Kentuckians throughout the state are elated that Gov. Steve Beshear has taken steps to restore the voting rights for tens of thousands of state residents.
“Pretty awesome,” is how KFTC member Mantell Stevens reacted to the news. “To be able to vote means a lot to me. I always encourage people to vote, but now I can lead by example. I tell my nieces and nephews the importance of voting, but I could never vote myself.
“To be able to actually go and vote and to show them the importance of participating in democracy will mean so much to me,” added Stevens, who lost his right to vote in 2000 after spending 30 days in jail and three years on probation for a drug possession charge.
Last month the Jefferson County Chapter hosted the 2nd annual Smoketown GetDown for Democracy block party: the party hasn’t stopped since! The event was a celebration of the history of the Smoketown neighborhood and the innovative ideas from local residents for its future.
The Northern Kentucky chapter of Kentuckians For The Commonwealth held a forum on March 15th raising awareness about the challenges facing former felons upon returning to their community. Member Rick Traud opened the event by welcoming the 40 people who attended, and talking about his personal expreience dealing with former felons trapped in a cycle of poverty as the result of mistakes in their past while working as a volunteer with Saint Vincent De Paul in Northern Kentucky.
The Jefferson County Chapter of KFTC (JCKFTC) partnered with eight local allies to host a Grassroots Lobby Training on January 27. This two-hour training was free and open to the public and was attended by nearly 80 community members, a majority of whom were new to grassroots lobbying.
Wearing buttons that read "Let Us Vote," about two dozen voting rights supporters attended the last regularly scheduled meeting of the Senate State and Local Government Committee on Wedneday to bear witness as Senate Republicans yet again refused to act on HB 70, a proposed constitutional amendment to restore voting rights to nearly a quarter million Kentuckians. As expected, they did not see senators take action on the bill. But there was plenty of other action in committee room that day.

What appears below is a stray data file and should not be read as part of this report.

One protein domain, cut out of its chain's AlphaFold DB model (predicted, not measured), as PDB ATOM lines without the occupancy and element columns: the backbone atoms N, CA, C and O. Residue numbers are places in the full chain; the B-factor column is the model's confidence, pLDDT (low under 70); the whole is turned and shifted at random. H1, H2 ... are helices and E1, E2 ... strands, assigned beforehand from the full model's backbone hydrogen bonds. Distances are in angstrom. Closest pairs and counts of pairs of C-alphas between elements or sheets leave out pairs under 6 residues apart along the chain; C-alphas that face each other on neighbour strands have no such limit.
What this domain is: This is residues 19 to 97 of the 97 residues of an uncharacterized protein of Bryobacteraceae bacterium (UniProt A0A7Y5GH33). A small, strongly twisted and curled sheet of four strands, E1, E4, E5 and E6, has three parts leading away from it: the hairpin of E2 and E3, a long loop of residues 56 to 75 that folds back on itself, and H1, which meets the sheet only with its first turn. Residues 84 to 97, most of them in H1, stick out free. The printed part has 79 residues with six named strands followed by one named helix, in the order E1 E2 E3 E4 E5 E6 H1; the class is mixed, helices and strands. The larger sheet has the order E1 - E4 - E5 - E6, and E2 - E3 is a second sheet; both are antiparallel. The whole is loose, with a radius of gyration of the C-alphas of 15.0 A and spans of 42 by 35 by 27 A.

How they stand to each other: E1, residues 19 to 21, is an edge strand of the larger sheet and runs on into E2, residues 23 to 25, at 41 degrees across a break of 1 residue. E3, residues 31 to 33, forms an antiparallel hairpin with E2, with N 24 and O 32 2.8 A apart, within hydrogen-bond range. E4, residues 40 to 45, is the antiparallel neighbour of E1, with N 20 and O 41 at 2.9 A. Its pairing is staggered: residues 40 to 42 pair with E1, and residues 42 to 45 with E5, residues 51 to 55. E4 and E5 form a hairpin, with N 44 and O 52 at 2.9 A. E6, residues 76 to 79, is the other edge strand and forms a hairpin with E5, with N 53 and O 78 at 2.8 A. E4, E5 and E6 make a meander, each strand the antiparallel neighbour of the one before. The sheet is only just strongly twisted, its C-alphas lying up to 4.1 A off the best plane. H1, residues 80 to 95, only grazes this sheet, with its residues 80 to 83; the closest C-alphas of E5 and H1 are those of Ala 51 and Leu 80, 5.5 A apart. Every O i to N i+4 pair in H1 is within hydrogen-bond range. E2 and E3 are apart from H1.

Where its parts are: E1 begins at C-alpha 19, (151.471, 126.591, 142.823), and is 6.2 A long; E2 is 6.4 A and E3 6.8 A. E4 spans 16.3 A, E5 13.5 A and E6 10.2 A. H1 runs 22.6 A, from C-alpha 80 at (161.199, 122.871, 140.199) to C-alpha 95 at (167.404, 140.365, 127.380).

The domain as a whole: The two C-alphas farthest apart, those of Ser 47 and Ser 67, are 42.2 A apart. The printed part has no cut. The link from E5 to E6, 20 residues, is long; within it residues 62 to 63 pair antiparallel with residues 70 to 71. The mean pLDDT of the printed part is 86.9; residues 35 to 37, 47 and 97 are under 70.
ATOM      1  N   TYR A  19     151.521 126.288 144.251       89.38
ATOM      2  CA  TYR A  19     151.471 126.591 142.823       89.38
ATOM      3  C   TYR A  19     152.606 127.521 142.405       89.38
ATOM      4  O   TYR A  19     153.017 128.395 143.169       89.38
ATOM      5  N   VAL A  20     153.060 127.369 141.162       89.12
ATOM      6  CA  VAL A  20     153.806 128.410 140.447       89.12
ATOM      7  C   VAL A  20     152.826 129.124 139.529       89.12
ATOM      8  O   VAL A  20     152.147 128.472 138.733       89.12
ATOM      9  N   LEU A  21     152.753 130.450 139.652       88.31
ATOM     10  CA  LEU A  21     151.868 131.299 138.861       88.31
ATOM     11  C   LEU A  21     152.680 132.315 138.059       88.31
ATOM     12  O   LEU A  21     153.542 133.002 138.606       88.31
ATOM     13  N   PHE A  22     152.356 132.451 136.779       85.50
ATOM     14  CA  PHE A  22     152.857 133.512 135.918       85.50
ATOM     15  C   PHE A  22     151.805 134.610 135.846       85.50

We will be live streaming the final Senate State and Local Government Committee hearing of this legislative session tomorrow, March 4 at noon. This committee hearing will be the last opportunity of the year for the Senate to move our Restoration of Voting Rights amendment (HB 70).
This Thursday (February 26th) members of Kentuckians For The Commonwealth and allies will be gathering at the Capitol for a focus lobby day and rally in support of voting rights for former felons, and ask the Kentucky General Assembly to Let Us Vote! We hope you will join us in asking legislators to pass House Bill 70, and let the people vote on voting rights for former felons.
Where are we, Louisville? How is our local narrative fitting into larger regional, statewide and national social conditions?
Louisville, like the rest of the country, has become a place with a more visible and increased militarized police presence. Less than a year ago our local media in conjunction with with many elected officials and police, used an incident with young people downtown to funnel over $200,000 into more surveillance and policing of youth of color particularly along the Waterfront and new areas of “urban” development. Young people were framed as rioting and dangerous. The damaging effects of this increase in the policing of young people can be seen in the case of the Misidentified 4, where young men from our community were brutalized and whose families have been vocal about the need for a civilian review board.